I am a student at Georgia State University Perimeter College, studying under the engineering degree program. I am officially a freshman, but I completed two years of Dual Enrollment during my junior and senior years of high school allowing me to have over 100 credit hours by the end of my freshman year. Topics I have studied include math Calculus (1, 2, multi-variable,, Differential Equations, and Linear Algebra), and science (Chemistry, Biology, Physics, and Electrical Circuit Analysis), as well as Graphics & Design. I will be transferring to Georgia Tech in Fall 2016 where I plan to major in Biomedical Engineering and minor in sociology to supplement my teaching and human development skills.
My hobbies include Ultimate Frisbee, soccer, school (seriously, I'm the weird guy who loves homework), and anything outdoors. In each of these things, I love to lead others to success and have done so by taking on leadership roles in boy scouts, coaching sports teams (even ones I was a player on), and tutoring friends and classmates in subjects ranging from French to Multi-variable Calculus.
Education & Certification
Undergraduate Degree: Georgia Perimeter College - Associates, Engineering
SAT Composite (1600 scale): 1480
SAT Verbal: 740
SAT Writing: 720
Ultimate Frisbee, Soccer, Math, Physics, Biology, Teaching, Volunteering
What is your teaching philosophy?
My teaching philosophy consists of being a facilitator of learning. My role as a tutor is not to teach my students their coursework all over again, but rather to dive into areas of struggle and create a thorough understanding of whatever difficult topics are at hand. In general, my goal is to start with my students being as dependent upon me as necessary. I will walk through problems step by step until we both feel they have a decent grasp on the subject. From there I slowly guide them to work problems on their own until they become entirely dependent on themselves, able to solve problems without fear or hesitation. Ultimately I seek to inspire confidence and understanding in all of my students.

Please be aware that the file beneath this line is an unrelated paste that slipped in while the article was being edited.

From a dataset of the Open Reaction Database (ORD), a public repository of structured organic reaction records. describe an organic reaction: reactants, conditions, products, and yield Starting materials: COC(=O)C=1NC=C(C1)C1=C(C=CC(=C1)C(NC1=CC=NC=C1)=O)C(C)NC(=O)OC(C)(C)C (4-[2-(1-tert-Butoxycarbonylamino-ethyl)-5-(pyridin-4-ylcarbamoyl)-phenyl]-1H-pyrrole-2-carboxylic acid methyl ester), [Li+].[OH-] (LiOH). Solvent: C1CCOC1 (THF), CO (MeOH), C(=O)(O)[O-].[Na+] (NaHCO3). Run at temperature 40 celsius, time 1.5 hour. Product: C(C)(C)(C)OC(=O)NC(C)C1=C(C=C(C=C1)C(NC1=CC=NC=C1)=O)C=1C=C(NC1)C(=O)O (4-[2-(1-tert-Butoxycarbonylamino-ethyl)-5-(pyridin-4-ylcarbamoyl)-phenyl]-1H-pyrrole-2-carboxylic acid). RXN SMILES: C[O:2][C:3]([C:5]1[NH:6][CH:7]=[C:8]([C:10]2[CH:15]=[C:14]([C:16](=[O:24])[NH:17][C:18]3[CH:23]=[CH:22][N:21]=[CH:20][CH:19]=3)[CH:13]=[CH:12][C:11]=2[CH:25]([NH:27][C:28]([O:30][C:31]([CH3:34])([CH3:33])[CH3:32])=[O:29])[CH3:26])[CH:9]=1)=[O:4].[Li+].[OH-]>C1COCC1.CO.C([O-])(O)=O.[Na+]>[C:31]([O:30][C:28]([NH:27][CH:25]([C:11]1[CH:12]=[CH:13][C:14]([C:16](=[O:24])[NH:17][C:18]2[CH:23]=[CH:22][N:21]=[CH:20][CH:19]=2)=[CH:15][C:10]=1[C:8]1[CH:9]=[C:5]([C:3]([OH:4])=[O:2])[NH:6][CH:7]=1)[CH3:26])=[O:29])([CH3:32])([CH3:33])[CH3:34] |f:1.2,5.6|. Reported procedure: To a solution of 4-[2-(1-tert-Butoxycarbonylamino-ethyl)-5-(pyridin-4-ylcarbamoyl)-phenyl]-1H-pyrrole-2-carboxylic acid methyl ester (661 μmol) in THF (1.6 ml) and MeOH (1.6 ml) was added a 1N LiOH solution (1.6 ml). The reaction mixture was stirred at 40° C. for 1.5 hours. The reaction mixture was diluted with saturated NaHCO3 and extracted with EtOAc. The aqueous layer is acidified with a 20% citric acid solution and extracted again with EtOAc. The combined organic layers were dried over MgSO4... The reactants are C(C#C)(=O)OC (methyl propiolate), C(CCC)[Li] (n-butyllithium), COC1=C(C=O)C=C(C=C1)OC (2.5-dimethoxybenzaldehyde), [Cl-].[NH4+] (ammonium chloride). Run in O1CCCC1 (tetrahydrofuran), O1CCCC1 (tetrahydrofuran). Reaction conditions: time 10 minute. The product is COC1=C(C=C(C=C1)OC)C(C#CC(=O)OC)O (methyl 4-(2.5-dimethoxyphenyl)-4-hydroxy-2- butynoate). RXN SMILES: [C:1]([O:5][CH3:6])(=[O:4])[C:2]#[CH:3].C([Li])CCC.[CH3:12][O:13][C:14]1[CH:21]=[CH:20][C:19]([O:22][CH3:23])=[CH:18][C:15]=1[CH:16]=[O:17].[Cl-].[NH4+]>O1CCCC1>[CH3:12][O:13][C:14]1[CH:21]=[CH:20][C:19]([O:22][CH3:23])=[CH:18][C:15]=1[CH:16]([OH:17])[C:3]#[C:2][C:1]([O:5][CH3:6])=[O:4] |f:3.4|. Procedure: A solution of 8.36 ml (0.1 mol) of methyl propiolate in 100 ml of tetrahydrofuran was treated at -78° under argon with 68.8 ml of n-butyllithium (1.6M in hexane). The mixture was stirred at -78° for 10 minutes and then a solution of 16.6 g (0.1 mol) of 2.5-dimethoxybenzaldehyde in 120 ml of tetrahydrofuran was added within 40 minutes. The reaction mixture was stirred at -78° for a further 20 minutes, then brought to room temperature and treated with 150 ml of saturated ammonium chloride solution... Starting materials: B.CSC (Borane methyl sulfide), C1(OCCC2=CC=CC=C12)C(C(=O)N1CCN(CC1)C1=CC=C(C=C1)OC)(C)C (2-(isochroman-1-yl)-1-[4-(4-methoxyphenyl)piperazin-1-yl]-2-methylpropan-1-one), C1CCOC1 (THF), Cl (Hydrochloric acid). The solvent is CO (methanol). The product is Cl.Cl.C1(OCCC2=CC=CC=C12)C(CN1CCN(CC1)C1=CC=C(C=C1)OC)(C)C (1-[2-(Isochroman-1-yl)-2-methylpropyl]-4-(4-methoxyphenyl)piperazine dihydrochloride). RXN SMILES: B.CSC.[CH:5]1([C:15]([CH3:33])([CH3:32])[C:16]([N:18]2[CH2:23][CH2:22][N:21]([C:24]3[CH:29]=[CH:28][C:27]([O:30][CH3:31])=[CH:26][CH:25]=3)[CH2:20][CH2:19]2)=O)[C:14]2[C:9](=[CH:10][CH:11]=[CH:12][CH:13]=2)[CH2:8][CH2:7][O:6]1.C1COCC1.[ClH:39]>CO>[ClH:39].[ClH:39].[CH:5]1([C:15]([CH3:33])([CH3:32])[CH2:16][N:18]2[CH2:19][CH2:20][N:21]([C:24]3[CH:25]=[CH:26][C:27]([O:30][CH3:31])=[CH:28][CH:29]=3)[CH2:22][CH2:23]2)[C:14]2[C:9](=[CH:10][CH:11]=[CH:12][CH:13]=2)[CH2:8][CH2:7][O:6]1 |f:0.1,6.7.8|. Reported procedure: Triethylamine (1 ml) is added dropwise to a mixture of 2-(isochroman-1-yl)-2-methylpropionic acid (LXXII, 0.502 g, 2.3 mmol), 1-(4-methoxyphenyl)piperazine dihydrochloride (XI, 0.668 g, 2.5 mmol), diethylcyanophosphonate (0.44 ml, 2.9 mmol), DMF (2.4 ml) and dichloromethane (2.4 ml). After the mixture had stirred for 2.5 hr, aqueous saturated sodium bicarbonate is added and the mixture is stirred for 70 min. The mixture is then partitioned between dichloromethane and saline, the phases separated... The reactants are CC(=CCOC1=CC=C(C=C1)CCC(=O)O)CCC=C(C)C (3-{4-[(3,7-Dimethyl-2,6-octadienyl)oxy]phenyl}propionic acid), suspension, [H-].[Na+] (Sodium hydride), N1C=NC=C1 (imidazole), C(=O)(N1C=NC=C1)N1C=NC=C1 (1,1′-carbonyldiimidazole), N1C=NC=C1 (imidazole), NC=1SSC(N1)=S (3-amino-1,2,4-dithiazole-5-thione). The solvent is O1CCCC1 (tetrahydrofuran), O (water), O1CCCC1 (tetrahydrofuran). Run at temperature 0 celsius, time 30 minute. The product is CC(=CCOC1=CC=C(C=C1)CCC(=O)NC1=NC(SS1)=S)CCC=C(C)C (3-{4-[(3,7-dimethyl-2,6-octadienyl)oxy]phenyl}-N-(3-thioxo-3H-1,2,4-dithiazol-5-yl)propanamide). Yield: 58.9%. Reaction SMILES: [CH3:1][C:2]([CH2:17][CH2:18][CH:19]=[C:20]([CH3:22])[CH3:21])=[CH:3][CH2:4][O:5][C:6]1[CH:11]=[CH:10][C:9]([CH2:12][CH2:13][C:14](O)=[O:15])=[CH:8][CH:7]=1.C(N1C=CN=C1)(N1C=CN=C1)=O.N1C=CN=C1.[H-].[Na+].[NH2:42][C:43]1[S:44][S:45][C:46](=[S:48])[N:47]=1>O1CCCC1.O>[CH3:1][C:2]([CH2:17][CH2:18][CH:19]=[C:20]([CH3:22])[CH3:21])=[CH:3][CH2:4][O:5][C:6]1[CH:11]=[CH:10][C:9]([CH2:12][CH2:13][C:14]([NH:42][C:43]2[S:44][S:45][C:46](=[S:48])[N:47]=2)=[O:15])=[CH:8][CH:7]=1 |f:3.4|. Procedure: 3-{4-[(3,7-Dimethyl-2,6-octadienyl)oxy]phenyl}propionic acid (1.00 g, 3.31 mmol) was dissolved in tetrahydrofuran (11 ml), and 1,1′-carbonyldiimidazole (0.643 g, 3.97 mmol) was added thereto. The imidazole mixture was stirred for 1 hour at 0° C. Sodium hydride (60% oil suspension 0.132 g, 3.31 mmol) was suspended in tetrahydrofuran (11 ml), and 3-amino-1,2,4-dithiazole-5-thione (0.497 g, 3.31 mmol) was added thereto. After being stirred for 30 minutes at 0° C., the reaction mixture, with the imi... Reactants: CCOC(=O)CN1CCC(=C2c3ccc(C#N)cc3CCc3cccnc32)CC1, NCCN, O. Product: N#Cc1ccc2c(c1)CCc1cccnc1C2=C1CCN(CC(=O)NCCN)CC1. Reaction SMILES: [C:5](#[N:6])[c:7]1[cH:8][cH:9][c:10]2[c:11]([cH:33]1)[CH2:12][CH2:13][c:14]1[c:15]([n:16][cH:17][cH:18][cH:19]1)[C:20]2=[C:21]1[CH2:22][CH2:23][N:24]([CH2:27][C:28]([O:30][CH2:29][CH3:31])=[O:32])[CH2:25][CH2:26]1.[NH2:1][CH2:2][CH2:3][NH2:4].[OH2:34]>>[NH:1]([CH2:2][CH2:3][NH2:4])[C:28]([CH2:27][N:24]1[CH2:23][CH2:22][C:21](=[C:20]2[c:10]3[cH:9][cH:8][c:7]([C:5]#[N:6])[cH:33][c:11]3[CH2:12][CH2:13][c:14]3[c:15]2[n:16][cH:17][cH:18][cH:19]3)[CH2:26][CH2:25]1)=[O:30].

What might you do in a typical first session with a student?
My primary objective in the first session is to help my students get comfortable around me. I believe the best tutoring comes when both parties are comfortable to take leaps of faith in trying new things even when it may result in failure. Secondly, I want to get to know my student, learning about their strengths and weaknesses so that we can use their existing knowledge to bridge the gaps whenever they struggle.
How can you help a student become an independent learner?
My goal as a tutor is to help students no longer need a tutor. I want my students to find their own strengths and abilities in learning so that they become self-sufficient. I do this by inspiring confidence in my students. I seek to help my students recognize their potential by guiding them to be able to learn and master topics with ever-increasing independence.
How would you help a student stay motivated?
I've found students lose motivation when they lose grasp on the topics that seem detached from their real lives. What I seek to do is to relate basic concepts to reality and show students why the topic we are studying is relevant to their lives. Secondarily, I seek to help my students find success in their struggle. Everybody loves to get the correct answer, so we start with simple problems and slowly work up to things they never thought they could achieve. My hope is that, looking back, they will realize the incredible value of the work they've put in.
If a student has difficulty learning a skill or concept, what would you do?
This depends largely on the student. One of my great assets in tutoring is my ability to recognize strengths and weaknesses, allowing me to pull on a student's strengths to minimalize the areas in which they struggle. Generally, I look to utilize foundational theories (where does the quadratic formula come from, what is the zero-product property, etc.), example problems moving from simple, specific cases to general, more difficult problems, or inter-disciplinary examples (using science/history/etc. to concretely relate a topic to real life). These are just a few methods, as the list is endless based on my student’s strengths.
What strategies have you found to be most successful when you start to work with a student?
My first priority is always to get to know my student's strengths, weaknesses, likes, and dislikes, and for them to know mine. Tutoring is a two-way street, and I feel that if we both know how to work with one another, our sessions will be far more productive.
How would you help a student get excited/engaged with a subject that they are struggling in?
I think the best way to my students get excited about a topic they don't particularly enjoy is to relate that topic to one they do enjoy. Math can be applied to just about any other subject, so this is often quite easy, and surprisingly engaging and beneficial.
What techniques would you use to be sure that a student understands the material?
In order to ensure a student understands a concept, I expect them to be able to solve a reasonably complex problem while explaining each step. I believe that if students can understand what they are doing and why they are doing it beyond a memorized procedure, they are far more likely to excel in that topic.